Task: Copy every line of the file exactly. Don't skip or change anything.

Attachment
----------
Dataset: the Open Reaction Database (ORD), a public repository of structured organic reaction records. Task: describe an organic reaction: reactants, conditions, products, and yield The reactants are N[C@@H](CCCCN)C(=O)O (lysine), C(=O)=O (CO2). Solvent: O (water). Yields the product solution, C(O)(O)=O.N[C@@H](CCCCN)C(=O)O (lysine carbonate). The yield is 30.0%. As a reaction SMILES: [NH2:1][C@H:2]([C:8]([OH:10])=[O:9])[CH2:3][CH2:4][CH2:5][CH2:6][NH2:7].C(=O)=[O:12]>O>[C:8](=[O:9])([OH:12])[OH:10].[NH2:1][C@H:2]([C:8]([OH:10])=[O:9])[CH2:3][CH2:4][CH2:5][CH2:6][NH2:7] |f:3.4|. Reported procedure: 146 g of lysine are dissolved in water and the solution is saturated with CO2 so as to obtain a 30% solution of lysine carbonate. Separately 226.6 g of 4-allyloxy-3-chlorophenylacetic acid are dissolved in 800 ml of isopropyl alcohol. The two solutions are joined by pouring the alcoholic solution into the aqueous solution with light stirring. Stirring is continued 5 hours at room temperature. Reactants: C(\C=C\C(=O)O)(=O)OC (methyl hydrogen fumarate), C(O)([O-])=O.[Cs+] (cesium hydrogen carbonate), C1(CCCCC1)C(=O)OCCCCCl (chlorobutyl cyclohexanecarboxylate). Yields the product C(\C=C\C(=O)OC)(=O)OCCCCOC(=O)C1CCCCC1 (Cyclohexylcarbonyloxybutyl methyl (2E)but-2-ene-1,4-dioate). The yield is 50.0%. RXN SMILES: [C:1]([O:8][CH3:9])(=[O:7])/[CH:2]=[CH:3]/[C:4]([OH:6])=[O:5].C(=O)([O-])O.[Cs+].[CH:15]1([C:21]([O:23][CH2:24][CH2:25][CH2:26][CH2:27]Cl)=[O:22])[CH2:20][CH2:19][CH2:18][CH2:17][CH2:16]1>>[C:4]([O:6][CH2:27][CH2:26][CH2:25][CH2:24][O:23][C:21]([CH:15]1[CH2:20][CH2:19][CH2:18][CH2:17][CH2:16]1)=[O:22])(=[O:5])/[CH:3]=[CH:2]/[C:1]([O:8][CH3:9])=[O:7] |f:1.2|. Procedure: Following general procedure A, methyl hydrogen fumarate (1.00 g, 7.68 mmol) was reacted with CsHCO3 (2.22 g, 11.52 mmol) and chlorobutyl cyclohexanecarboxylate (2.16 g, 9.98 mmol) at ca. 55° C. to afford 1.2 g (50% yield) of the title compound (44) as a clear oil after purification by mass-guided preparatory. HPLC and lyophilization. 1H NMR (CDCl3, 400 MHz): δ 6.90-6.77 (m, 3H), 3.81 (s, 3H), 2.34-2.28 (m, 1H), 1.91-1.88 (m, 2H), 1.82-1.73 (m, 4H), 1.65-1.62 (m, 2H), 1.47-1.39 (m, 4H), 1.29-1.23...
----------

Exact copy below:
Dataset: the Open Reaction Database (ORD), a public repository of structured organic reaction records. Task: describe an organic reaction: reactants, conditions, products, and yield The reactants are N[C@@H](CCCCN)C(=O)O (lysine), C(=O)=O (CO2). Solvent: O (water). Yields the product solution, C(O)(O)=O.N[C@@H](CCCCN)C(=O)O (lysine carbonate). The yield is 30.0%. As a reaction SMILES: [NH2:1][C@H:2]([C:8]([OH:10])=[O:9])[CH2:3][CH2:4][CH2:5][CH2:6][NH2:7].C(=O)=[O:12]>O>[C:8](=[O:9])([OH:12])[OH:10].[NH2:1][C@H:2]([C:8]([OH:10])=[O:9])[CH2:3][CH2:4][CH2:5][CH2:6][NH2:7] |f:3.4|. Reported procedure: 146 g of lysine are dissolved in water and the solution is saturated with CO2 so as to obtain a 30% solution of lysine carbonate. Separately 226.6 g of 4-allyloxy-3-chlorophenylacetic acid are dissolved in 800 ml of isopropyl alcohol. The two solutions are joined by pouring the alcoholic solution into the aqueous solution with light stirring. Stirring is continued 5 hours at room temperature. Reactants: C(\C=C\C(=O)O)(=O)OC (methyl hydrogen fumarate), C(O)([O-])=O.[Cs+] (cesium hydrogen carbonate), C1(CCCCC1)C(=O)OCCCCCl (chlorobutyl cyclohexanecarboxylate). Yields the product C(\C=C\C(=O)OC)(=O)OCCCCOC(=O)C1CCCCC1 (Cyclohexylcarbonyloxybutyl methyl (2E)but-2-ene-1,4-dioate). The yield is 50.0%. RXN SMILES: [C:1]([O:8][CH3:9])(=[O:7])/[CH:2]=[CH:3]/[C:4]([OH:6])=[O:5].C(=O)([O-])O.[Cs+].[CH:15]1([C:21]([O:23][CH2:24][CH2:25][CH2:26][CH2:27]Cl)=[O:22])[CH2:20][CH2:19][CH2:18][CH2:17][CH2:16]1>>[C:4]([O:6][CH2:27][CH2:26][CH2:25][CH2:24][O:23][C:21]([CH:15]1[CH2:20][CH2:19][CH2:18][CH2:17][CH2:16]1)=[O:22])(=[O:5])/[CH:3]=[CH:2]/[C:1]([O:8][CH3:9])=[O:7] |f:1.2|. Procedure: Following general procedure A, methyl hydrogen fumarate (1.00 g, 7.68 mmol) was reacted with CsHCO3 (2.22 g, 11.52 mmol) and chlorobutyl cyclohexanecarboxylate (2.16 g, 9.98 mmol) at ca. 55° C. to afford 1.2 g (50% yield) of the title compound (44) as a clear oil after purification by mass-guided preparatory. HPLC and lyophilization. 1H NMR (CDCl3, 400 MHz): δ 6.90-6.77 (m, 3H), 3.81 (s, 3H), 2.34-2.28 (m, 1H), 1.91-1.88 (m, 2H), 1.82-1.73 (m, 4H), 1.65-1.62 (m, 2H), 1.47-1.39 (m, 4H), 1.29-1.23...